The Chorus: The chorus is not an actual title in the covenant, but rather a descriptor for a certain type of member. The chorus is the collective “new converts” to Acolyte ideology, and a probationary member of the Circle. Few would-be converts are capable of grasping the often painful truth of the Acolytes’ mindset, so most new members go through a period of “apprenticeship” during which they slowly acclimate to existence in the Circle of the Crone. As a point of order, covenant secrets such as Crúac are never revealed to the chorus, and they are watched just as much as guided for the duration of their probation. This introductory period exists as much for the chorus’ security as the covenant’s, for once members are fully inducted, there is truly no turning back.
Stereotypes Of Others
Carthian Movement Misplaced values
Invictus A foul aristocracy
Lancea Sanctum Hateful demagogues
Ordo Dracul Distracted from true understanding
Unaligned Lost within themselves
The Amanotsukai, Japanese for “Servants of Heaven,” stand out in the Circle of the Crone for the nature of the goddess they particularly revere. These Kindred hold that they are the chosen agents of Amaterasu-o-mi-kami, the goddess of the sun.
The Amanotsukai believe that vampires were created by the sun goddess to purge impurity from the world, but that they were not properly made, and thus became impure themselves. This forced the sun to turn away from them, but they retain their role, and the sympathy of the sun. If a vampire could, somehow, become pure, he could walk unharmed in the brightest sunlight.
The faction believes strongly that Kindred should create to offset the mistake made in their creation. A few occult scholars seek ways to create less-flawed life themselves, although none have yet succeeded in producing more than a homunculus.
The Goddess has become more important among the kine recently, a development which the Kindred of this faction view with approval. They believe that the Goddess is for everyone, Kindred and kine alike, even if Kindred and kine should express their worship in different ways. Some are quite militant in this belief.
The Daughters believe that all the ills of the world and the Kindred stem from the abandonment of the Goddess. If everyone would just worship the Goddess properly, then a peaceful, creative, egalitarian matriarchy would naturally arise, mortals would live in peace with each other and the natural world, and Kindred would no longer need to fight the Beast or maintain the Masquerade as they return to their appointed place in the order of things. Thus, if that is not the case, it is evidence that the Goddess is not being properly worshiped, and so the Daughters take action to rectify the situation.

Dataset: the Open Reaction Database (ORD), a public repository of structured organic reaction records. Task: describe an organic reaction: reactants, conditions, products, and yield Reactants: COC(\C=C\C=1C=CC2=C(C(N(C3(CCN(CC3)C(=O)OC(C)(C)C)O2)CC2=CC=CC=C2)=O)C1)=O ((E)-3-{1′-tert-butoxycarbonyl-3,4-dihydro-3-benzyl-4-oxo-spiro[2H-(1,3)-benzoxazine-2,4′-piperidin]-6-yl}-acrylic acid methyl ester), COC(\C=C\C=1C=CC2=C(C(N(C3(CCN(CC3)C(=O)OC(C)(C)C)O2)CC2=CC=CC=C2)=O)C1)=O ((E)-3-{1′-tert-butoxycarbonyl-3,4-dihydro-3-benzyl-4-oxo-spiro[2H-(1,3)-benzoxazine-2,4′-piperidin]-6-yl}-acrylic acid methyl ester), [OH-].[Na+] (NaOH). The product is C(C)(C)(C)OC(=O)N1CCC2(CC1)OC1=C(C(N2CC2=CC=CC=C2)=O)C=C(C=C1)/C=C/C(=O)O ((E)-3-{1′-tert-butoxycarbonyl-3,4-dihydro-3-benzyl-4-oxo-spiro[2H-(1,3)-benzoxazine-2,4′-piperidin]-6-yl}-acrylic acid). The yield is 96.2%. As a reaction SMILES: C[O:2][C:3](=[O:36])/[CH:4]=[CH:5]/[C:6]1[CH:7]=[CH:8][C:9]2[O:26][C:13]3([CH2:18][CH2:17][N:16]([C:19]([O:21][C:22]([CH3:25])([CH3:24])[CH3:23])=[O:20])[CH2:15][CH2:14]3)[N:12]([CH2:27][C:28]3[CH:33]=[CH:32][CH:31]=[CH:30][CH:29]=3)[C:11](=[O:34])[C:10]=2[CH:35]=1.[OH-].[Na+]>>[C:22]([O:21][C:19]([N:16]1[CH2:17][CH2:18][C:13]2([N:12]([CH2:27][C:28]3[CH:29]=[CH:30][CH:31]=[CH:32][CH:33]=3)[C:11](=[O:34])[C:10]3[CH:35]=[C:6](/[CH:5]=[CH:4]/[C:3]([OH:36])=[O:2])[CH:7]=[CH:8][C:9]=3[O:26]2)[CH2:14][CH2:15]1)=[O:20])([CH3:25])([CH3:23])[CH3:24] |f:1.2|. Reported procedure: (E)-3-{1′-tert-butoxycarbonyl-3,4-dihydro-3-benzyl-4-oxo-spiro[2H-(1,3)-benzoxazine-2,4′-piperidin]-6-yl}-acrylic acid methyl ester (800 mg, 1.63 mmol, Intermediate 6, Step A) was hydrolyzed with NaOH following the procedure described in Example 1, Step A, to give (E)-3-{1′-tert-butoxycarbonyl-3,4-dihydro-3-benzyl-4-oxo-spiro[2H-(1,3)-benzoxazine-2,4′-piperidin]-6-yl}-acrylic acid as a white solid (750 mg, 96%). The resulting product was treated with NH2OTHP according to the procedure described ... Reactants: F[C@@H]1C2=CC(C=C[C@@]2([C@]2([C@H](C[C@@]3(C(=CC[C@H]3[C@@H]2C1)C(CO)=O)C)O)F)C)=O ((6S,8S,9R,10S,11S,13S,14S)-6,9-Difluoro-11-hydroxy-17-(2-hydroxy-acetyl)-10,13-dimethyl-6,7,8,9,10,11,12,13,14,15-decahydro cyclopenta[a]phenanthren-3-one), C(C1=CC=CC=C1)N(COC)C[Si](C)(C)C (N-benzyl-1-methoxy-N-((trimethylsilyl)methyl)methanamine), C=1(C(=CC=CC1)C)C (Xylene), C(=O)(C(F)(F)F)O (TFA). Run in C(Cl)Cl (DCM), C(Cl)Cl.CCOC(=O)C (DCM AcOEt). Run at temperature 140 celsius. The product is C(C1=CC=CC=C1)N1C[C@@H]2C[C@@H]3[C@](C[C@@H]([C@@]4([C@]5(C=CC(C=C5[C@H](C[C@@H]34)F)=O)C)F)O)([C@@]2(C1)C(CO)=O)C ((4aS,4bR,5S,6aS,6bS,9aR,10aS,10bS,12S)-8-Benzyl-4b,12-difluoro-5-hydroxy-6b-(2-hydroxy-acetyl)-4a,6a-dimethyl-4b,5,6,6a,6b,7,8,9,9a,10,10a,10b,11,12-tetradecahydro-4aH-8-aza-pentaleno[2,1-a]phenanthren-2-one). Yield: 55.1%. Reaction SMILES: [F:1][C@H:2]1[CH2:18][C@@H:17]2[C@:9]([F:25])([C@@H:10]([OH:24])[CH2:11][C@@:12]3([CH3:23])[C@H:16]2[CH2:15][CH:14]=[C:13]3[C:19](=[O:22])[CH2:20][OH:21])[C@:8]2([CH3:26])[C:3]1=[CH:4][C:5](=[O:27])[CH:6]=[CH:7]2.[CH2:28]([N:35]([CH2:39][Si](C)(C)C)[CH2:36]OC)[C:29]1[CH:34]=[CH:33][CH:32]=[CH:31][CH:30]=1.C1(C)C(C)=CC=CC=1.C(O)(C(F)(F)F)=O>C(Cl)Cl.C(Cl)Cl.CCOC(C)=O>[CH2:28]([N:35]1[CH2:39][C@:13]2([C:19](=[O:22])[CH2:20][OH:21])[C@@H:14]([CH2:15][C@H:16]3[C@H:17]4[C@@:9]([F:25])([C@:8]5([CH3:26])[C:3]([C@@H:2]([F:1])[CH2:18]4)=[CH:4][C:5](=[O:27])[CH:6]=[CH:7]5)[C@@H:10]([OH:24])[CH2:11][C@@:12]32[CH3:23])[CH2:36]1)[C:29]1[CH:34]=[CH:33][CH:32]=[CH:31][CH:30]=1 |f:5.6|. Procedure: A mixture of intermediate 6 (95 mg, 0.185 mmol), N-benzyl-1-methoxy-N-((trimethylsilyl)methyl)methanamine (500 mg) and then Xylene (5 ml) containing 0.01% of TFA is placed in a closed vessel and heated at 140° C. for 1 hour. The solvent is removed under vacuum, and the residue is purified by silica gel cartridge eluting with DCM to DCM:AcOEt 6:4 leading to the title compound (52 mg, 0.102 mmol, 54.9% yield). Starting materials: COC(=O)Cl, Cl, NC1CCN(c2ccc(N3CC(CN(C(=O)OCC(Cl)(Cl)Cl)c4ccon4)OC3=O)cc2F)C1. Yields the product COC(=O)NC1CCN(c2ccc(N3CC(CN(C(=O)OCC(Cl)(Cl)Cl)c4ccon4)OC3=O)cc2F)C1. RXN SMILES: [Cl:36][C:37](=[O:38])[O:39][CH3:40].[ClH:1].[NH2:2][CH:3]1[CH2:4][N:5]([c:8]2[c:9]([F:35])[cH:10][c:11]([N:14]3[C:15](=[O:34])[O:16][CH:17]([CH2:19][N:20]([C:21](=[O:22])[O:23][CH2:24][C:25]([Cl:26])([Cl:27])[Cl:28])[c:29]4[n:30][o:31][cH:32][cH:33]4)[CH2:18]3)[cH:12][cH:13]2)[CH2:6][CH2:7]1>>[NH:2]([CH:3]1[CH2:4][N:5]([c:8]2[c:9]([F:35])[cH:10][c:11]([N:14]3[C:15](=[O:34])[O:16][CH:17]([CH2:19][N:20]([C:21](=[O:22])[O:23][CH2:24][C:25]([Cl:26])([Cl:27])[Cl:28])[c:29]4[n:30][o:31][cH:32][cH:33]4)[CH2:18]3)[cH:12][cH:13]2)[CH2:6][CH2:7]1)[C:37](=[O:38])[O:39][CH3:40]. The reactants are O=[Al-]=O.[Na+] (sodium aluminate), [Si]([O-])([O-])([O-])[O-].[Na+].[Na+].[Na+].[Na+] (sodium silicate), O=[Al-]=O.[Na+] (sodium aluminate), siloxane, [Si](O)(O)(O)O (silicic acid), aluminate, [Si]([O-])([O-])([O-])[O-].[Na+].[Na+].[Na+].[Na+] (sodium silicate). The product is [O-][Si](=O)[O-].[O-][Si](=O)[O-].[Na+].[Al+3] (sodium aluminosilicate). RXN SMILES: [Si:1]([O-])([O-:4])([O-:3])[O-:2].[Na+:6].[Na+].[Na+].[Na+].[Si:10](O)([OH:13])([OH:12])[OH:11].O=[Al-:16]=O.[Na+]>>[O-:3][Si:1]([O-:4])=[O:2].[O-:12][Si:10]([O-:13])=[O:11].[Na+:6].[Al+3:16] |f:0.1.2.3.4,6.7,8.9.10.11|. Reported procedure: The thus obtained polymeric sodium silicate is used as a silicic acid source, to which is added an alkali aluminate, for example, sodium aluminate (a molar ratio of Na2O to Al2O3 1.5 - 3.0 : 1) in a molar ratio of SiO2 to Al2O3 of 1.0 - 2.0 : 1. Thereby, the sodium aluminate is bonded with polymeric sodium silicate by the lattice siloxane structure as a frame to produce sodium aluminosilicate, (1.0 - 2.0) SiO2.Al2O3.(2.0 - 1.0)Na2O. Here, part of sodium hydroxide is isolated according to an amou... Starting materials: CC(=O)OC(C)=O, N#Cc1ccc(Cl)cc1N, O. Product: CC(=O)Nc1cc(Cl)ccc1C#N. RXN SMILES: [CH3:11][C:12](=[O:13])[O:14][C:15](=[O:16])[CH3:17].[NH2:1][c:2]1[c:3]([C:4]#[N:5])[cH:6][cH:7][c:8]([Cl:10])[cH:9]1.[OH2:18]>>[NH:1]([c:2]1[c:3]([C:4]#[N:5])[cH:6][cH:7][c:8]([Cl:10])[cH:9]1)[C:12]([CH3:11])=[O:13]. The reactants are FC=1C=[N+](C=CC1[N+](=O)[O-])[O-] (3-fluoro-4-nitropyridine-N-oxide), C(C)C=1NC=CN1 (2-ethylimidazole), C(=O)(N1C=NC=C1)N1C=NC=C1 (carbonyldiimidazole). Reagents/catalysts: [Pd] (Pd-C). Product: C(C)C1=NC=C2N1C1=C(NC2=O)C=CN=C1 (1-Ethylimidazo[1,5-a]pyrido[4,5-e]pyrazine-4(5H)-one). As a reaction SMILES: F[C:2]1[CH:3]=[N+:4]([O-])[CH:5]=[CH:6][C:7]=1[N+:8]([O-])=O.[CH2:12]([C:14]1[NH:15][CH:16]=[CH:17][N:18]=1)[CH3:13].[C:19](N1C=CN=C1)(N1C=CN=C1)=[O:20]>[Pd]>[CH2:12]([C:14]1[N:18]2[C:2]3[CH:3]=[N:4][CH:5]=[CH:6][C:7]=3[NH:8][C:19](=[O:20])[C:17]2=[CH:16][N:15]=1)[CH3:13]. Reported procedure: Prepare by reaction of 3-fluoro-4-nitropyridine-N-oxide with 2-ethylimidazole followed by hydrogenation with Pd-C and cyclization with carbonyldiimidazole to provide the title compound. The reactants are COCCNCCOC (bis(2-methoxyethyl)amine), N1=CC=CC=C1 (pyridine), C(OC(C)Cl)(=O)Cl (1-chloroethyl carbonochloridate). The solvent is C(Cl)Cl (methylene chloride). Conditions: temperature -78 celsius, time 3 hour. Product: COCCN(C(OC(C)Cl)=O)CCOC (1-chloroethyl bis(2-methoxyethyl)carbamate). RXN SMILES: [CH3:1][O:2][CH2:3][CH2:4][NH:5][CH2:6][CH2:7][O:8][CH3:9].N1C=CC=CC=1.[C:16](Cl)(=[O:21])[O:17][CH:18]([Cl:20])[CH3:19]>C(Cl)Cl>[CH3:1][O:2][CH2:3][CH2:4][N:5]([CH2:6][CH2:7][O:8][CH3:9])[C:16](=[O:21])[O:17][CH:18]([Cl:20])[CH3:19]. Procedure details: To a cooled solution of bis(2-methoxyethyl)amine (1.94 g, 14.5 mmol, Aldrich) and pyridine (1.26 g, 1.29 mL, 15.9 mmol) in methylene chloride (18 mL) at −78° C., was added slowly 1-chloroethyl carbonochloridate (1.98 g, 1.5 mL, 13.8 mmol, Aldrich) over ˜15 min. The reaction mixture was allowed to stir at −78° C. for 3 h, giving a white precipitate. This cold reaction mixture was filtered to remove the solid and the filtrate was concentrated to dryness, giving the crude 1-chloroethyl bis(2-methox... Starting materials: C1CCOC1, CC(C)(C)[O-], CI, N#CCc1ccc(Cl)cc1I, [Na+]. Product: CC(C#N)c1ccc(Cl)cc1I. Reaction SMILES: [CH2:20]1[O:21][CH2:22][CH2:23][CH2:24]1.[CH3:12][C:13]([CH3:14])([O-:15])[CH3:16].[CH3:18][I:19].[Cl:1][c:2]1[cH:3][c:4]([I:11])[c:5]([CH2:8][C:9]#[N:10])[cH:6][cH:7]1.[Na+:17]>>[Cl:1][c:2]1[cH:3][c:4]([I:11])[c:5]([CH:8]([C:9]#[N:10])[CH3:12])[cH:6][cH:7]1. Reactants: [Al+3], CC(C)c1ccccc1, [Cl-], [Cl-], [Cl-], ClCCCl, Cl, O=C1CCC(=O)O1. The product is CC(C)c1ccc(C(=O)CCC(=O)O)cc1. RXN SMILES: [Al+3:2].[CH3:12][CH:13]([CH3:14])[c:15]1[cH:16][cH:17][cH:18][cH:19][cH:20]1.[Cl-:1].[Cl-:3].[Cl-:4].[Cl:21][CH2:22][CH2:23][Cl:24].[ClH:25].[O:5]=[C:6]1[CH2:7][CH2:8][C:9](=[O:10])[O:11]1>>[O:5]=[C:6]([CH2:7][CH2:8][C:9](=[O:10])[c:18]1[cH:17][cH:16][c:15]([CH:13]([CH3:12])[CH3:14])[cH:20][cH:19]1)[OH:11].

The Daughters believe that male and female matter just as much after the Embrace as before. They insist that men and women are equal in the eyes of the Goddess, but that the two sexes have different roles. Women are responsible for creation, nurture, guidance, leadership, wisdom, magic, punishment and destruction. Men are responsible for everything else: Repairing havens, carrying out the wishes of the matriarchs, cleaning up, gathering materials and so on.
The Daughters believe that the Masquerade should not be necessary, and that in the ideal state of society it is not. When everything is as it should be, mortals accept Kindred and their role in the order of things. Mortals volunteer their Vitae, and even their lives, to the Kindred who keep the mysteries of the dark and of endings.
The Beast is not a product of patriarchy; it is a natural part of the Kindred condition. The Beast’s rage against the Man, however, is. The Daughters believe that the secret is plain for those who can see. As long as the Beast is opposed by the Man, it rages and seeks its freedom. Once it is faced with the Woman, it becomes calm, docile and a boon rather than a burden.
While the Daughters oppose patriarchy in all its forms, they reserve particular venom for Christianity and its Kindred shadow, the Lancea Sanctum. The Christian persecution of Goddess-worshipers and the Sanctified’s persecution of the Acolytes are held up as examples of the worst crimes that patriarchy is capable of.
Millennia past, a certain point of view emerged within the covenant, achieving popularity in more than one domain. At the time, some Kindred believed that the Crone responsible for creating the material universe from the primordial void was actually an embodiment of the void itself. When the creation of the universe was complete, they said, the Crone allowed herself to dissolve back into nothingness so as to gift her myriad children with absolute freedom from her influence. There, in the nothingness of unbeing, she awaits the eventual return of her creation, and will one day emerge again to refashion it. Thus goes the everlasting cycle of being and unbeing: Creation, dissolution, and recreation.